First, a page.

Sara Zarr: Thanks, Jenny! I have to admit‚ I do have extra-warm feelings for this book. Some of that is because the writing of it felt so good, relative to the experience of writing my other books. Still hard work, certainly, but enjoyable hard work. I don’t have to tell you that not every book feels that way. Also, I had a very definite sense while writing it that I was undergoing some kind of change and growth as a writer, and that felt good. I’m proud of it as a work, and it will also always symbolize, to me, that period of exciting change and growth.

Han: Did you do any kind of research on adoption?

Zarr: I did. I poked around adoption websites and message boards, and I had to look up some information on laws in the states where the story takes place. The specific circumstances under which Jill’s mom and Mandy find each other has a whiff of “gray market” about it, which didn’t lend itself to research. So I had to imagine and assume it would be entirely possible, as I know people will go to great lengths and push boundaries in the process of creating a family.

Han: Did you plan all along to tell the story from both Mandy’s and Jill’s perspectives?

Sara Zarr

Zarr: When I first started the book, it was Jill’s story. But as soon as I finished Jill’s first chapter, in which she and her mother are waiting for the train that’s bringing Mandy to them, I knew that I wanted to be on that train, too. I wanted to know what brought Mandy to that moment of leaving home, and what she’d think of her new life in Denver and of Jill.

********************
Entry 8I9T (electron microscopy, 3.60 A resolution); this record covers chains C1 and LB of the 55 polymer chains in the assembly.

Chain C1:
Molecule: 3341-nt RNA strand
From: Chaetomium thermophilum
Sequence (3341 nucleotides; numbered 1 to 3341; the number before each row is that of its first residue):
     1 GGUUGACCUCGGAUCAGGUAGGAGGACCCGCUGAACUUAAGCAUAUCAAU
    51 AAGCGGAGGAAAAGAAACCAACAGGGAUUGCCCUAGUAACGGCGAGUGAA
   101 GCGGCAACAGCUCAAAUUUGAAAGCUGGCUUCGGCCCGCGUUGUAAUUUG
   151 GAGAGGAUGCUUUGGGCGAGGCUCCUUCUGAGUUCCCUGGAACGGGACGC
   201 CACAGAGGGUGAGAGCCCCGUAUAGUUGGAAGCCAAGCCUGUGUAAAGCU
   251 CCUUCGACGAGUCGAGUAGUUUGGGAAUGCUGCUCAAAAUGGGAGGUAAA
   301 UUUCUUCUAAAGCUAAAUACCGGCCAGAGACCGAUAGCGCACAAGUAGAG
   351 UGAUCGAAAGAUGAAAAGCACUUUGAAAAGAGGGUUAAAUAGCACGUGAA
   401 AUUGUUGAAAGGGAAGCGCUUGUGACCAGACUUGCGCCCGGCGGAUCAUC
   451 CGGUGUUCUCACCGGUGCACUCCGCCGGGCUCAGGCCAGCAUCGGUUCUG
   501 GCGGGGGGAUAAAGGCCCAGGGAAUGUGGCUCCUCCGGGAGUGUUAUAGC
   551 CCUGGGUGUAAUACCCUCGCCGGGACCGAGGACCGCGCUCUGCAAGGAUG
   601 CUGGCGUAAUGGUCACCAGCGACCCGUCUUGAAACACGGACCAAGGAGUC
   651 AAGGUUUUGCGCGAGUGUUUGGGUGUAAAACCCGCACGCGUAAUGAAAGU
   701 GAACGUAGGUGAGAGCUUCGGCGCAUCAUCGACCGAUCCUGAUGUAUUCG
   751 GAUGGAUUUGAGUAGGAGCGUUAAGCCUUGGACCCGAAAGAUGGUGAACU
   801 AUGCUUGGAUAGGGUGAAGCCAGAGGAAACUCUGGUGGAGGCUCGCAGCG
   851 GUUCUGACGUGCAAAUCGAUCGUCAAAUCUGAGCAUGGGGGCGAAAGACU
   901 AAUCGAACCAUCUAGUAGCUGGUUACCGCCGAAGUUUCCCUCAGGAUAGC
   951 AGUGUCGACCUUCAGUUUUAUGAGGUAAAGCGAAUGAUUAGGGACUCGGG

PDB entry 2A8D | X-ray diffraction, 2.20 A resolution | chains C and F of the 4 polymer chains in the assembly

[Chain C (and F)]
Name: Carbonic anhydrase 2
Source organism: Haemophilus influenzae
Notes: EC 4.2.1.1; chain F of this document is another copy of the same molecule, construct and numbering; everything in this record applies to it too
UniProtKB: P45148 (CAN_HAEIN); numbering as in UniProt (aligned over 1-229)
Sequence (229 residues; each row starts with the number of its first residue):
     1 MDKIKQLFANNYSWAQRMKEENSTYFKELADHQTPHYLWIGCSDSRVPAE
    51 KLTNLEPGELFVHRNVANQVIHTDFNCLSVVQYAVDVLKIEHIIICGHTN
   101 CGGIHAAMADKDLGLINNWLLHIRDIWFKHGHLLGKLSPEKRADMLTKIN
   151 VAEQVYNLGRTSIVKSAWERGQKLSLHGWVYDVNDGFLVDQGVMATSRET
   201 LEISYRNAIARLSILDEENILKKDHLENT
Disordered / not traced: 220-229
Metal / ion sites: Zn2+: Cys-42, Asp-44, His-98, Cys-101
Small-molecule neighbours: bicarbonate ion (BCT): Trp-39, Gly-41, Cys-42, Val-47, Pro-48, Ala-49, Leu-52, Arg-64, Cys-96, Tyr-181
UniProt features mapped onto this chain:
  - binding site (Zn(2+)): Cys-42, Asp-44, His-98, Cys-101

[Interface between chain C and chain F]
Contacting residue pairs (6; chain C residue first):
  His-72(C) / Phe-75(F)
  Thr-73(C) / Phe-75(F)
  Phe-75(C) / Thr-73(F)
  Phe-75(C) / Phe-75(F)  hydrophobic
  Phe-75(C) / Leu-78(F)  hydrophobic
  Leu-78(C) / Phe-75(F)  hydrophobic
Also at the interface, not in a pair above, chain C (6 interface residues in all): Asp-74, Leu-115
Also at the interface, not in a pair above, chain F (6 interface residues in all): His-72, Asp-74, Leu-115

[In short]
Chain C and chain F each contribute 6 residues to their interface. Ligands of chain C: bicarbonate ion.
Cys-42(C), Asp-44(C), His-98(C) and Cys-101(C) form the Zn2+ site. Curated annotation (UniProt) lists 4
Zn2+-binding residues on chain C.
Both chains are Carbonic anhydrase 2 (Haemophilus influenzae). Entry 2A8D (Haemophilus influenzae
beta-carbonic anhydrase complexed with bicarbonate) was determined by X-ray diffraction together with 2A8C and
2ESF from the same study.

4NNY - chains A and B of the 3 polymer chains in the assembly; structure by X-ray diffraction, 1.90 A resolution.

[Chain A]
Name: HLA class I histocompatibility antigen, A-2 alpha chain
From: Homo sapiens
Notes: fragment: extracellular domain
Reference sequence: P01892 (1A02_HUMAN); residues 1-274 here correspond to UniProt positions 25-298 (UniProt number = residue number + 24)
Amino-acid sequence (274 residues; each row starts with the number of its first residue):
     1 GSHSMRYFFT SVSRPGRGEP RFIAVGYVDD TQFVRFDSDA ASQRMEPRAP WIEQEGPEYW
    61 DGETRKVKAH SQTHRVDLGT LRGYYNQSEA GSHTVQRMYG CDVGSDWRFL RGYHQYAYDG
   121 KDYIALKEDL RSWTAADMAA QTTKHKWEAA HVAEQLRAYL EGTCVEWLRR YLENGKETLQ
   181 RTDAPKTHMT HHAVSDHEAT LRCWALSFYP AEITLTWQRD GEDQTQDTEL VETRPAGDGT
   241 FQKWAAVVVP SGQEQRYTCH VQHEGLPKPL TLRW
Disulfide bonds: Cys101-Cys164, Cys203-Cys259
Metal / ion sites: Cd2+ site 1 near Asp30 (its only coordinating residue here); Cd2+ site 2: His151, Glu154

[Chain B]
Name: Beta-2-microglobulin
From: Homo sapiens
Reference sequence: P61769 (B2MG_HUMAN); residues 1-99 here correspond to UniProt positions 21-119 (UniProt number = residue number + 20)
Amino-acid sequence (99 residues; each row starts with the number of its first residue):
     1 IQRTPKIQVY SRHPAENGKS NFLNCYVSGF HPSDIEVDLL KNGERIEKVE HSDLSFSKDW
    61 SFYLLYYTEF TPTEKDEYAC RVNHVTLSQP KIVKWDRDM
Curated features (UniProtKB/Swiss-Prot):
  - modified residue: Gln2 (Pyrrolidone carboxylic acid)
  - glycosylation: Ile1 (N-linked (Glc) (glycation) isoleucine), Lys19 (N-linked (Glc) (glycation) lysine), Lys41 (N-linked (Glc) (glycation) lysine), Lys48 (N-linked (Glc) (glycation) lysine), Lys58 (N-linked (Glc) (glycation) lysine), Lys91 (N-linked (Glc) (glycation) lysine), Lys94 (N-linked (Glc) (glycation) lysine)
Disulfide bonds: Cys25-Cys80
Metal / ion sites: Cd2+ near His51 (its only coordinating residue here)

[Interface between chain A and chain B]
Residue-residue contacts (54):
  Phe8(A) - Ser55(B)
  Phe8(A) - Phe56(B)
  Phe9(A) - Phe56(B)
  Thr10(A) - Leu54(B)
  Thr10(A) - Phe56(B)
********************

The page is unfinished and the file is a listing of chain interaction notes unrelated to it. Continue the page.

Han: Mandy moved me very much. There is an innocence to her, but also a sharpness, a manipulativeness. She reminded me of an unwanted puppy that’s thrown into a lake but claws its way back to the surface. Where did you get your inspiration for Mandy?

Zarr: That’s a great description and metaphor for Mandy. She came to me slowly. I know this sounds like one of those weirdo writer things—I just sort of got on the train with her and watched. It took me quite a bit longer to figure her out than it took me to know Jill. At first Mandy was more manipulative, less innocent. I saw her as a type, or as a character. Which, as you know, is not the best way to approach the people we’re creating, but sometimes that’s where you have to start. As her story came to me in pieces, I could see how her experience had made her both strong and vulnerable, and that anything she did that seemed manipulative was simply out of this will to survive that she’d been honing since birth.

Han: Is there one character you related to most deeply?

Zarr: I think anyone who knows me well will recognize where a lot of Jill’s personality comes from. Jill is a lot like me when—well, I hate to say “when I’m at my worst,” because I don’t think that’s fair to Jill. Let’s just say that I understand Jill and why she sometimes treats people who care about her in the shabby way that she does. That said, I also deeply felt Mandy’s longing for safety, for home, for some kind of faith that things are going to be okay. Both Mandy and Jill want those things. Probably everyone does.

Han: What's next for you after this?

Zarr: I’m working on a new novel right now. All I can say is that it’s my usual—contemporary realism—and that the process is challenging me in every possible way. I hope in a year to be able to say that I met those challenges successfully!

(retrieved from Amazon Thu, 12 Mar 2015 18:23:16 -0400)

(see all 3 descriptions)

Told from their own viewpoints, seventeen-year-old Jill, in grief over the loss of her father, and Mandy, nearly nineteen, are thrown together when Jill's mother agrees to adopt Mandy's unborn child but nothing turns out as they had anticipated.

(summary from another edition)